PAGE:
The Zika (ZEE’-ka) virus was first discovered in monkey in Uganda in 1947 – its name comes from the Zika forest where it was first discovered. It is native mainly to tropical Africa, with outbreaks in Southeast Asia and the Pacific Islands, but also in many Latin American countries and Caribbean islands.
It is typically transmitted through bites from the same kind of mosquitoes – Aedes aegypti – that can spread other tropical diseases, like dengue fever, chikungunya and yellow fever. It is not known to spread from person to person, but it can be transmitted sexually. The World Health Organisation recently warned the mode of transmission is ‘more common than previously assumed’.
Scientists have discovered a benign bacterium called Wolbachia pipientis can completely block transmission of Zika in the species of mosquito responsible for passing the virus onto humans. Trials exposing the Aedes aegypti mosquito to the bacteria are already underway in Colombia, Brazil, Australia, Vietnam and Indonesia to help control the spread of dengue virus.
Researchers led by Jorge Osorio, a University of Wisconsin-Madison professor of pathobiological sciences and Professor Scott O’Neill of the the Eliminate Dengue Program (EDP), believe the bacteria could present a ‘novel biological control mechanism.’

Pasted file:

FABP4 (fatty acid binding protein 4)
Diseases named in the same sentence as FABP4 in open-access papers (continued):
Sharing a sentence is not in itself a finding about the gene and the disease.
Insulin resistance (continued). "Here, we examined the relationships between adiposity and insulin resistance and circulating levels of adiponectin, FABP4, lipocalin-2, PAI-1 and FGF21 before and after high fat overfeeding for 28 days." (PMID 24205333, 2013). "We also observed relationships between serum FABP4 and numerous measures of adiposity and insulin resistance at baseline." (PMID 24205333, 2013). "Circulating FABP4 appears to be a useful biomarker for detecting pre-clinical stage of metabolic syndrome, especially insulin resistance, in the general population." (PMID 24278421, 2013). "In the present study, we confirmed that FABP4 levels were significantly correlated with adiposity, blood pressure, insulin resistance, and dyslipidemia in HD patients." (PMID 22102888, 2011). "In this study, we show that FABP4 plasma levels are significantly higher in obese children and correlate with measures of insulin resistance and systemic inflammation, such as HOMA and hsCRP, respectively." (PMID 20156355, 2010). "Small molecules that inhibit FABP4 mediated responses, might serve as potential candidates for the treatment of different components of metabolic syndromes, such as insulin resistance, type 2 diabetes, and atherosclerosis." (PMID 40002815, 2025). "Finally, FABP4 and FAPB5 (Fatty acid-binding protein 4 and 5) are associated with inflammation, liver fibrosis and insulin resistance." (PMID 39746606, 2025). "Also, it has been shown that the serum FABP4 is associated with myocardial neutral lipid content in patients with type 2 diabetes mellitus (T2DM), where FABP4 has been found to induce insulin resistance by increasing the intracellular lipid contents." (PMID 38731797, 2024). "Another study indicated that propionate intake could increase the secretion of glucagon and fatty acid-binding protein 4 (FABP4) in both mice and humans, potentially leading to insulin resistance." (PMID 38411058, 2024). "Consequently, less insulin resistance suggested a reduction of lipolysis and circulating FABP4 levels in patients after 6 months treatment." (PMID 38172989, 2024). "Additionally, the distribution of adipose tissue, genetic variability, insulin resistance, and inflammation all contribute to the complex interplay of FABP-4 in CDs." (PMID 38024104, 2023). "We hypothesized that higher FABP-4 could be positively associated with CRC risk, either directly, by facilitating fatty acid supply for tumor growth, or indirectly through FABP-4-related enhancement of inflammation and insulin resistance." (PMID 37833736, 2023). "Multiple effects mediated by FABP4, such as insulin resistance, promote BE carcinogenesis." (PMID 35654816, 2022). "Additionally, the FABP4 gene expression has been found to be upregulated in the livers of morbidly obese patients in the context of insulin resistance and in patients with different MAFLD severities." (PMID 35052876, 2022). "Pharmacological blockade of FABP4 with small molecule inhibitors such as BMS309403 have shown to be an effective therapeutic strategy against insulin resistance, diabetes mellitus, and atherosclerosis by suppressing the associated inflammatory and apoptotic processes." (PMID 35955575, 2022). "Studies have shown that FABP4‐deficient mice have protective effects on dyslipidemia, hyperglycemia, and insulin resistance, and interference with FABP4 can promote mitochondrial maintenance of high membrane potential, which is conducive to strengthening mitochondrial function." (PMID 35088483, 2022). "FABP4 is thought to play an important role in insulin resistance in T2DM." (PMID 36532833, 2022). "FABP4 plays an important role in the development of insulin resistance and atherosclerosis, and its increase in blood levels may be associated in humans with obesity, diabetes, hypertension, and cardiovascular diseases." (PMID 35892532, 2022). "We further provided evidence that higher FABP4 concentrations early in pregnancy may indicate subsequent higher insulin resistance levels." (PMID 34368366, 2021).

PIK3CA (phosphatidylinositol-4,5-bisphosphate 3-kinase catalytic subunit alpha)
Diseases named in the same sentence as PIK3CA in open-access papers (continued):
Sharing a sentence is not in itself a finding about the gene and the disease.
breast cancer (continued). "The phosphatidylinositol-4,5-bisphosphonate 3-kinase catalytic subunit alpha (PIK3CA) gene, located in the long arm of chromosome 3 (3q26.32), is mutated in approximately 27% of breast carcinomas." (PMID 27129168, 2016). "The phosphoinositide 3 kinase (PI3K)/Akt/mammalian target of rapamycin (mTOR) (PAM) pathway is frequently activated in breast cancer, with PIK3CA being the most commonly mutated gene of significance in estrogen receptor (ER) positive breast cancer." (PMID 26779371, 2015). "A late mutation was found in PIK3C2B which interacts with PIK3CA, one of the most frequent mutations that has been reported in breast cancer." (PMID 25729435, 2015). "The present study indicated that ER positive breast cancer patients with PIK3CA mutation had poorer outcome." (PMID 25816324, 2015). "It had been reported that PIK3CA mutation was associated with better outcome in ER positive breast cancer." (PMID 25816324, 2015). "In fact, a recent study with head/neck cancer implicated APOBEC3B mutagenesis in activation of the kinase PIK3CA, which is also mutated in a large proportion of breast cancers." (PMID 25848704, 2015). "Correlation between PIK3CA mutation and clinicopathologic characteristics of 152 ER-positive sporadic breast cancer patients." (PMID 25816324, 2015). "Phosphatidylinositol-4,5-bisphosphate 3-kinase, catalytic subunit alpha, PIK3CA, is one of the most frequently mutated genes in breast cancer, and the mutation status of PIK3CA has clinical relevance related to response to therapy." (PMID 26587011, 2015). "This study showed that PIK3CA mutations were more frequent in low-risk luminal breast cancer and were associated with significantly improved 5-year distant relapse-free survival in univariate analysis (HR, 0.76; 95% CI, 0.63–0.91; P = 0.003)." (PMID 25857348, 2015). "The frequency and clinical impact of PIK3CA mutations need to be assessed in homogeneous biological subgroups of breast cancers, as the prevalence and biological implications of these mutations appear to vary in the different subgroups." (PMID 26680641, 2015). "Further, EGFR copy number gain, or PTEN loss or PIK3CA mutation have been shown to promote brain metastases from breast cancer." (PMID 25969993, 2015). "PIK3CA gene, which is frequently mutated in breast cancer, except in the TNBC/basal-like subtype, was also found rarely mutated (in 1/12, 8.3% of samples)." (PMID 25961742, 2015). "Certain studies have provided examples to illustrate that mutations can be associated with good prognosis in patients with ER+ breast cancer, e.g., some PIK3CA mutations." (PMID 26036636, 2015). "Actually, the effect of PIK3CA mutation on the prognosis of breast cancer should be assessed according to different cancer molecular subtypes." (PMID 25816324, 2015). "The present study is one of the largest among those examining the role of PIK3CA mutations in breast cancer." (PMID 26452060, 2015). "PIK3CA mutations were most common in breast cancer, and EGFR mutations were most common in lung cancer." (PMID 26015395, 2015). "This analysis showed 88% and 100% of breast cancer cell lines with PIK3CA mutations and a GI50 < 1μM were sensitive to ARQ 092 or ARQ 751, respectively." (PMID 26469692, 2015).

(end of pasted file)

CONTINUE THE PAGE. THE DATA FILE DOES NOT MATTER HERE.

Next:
‘In two of our initial study sites in Australia, approximately 90 per cent of the mosquitoes continue to be infected with Wolbachia after initial release more than six years ago’ said Professor O’Neill.
In the study, the team infected mice with Zika virus originally isolated from a human patient and allowed mosquitoes from Medellin, Columbia, to feed on the mice either two or three days after they were infected.
The mosquitoes were either harbouring the same strain of the Wolbachiabacteria (called wMel) used in field studies or were Wolbachia-free and the mice had levels of virus in their blood similar to humans infected with Zika virus.
An additional group of mosquitoes, both wild-type and Wolbachia-infected, was allowed to feed instead from a membrane containing sheep’s blood spiked with a high concentration of Zika virus. Four, seven, 10 and 17 days after the mosquitoes fed on Zika-virus-infected blood, the researchers tested them for Zika virus infection.
They assessed whether the virus had disseminated – or spread to other tissues in the mosquito, and examined whether the virus made its way to the mosquito saliva, where it must be present to be transmitted.
They found that mosquitoes carrying the bacteria were less likely to become infected with Zika virus after feeding on viral blood – and those that were infected were not capable of transmitting the virus in their saliva.
Wolbachia pipientis can be found in up to 60 percent of insects around the world, including butterflies and bees.
While not typically found in the Aedes aegypti mosquito – the species that also transmits dengue, chikungunya and yellow fever viruses – Professor O’Neill discovered in the early 1990s that it could be introduced to the mosquito in the lab and would prevent the transmission of the dengue virus.
The Zika virus belongs to the same family as dengue virus, leading scientists to believe the same could be true for this virus.
EDP hopes to see greater than 80 percent of Aedes aegypti mosquitoes in study areas harbouring Wolbachia. The study is one of the first to study Zika virus transmission dynamics using a living host.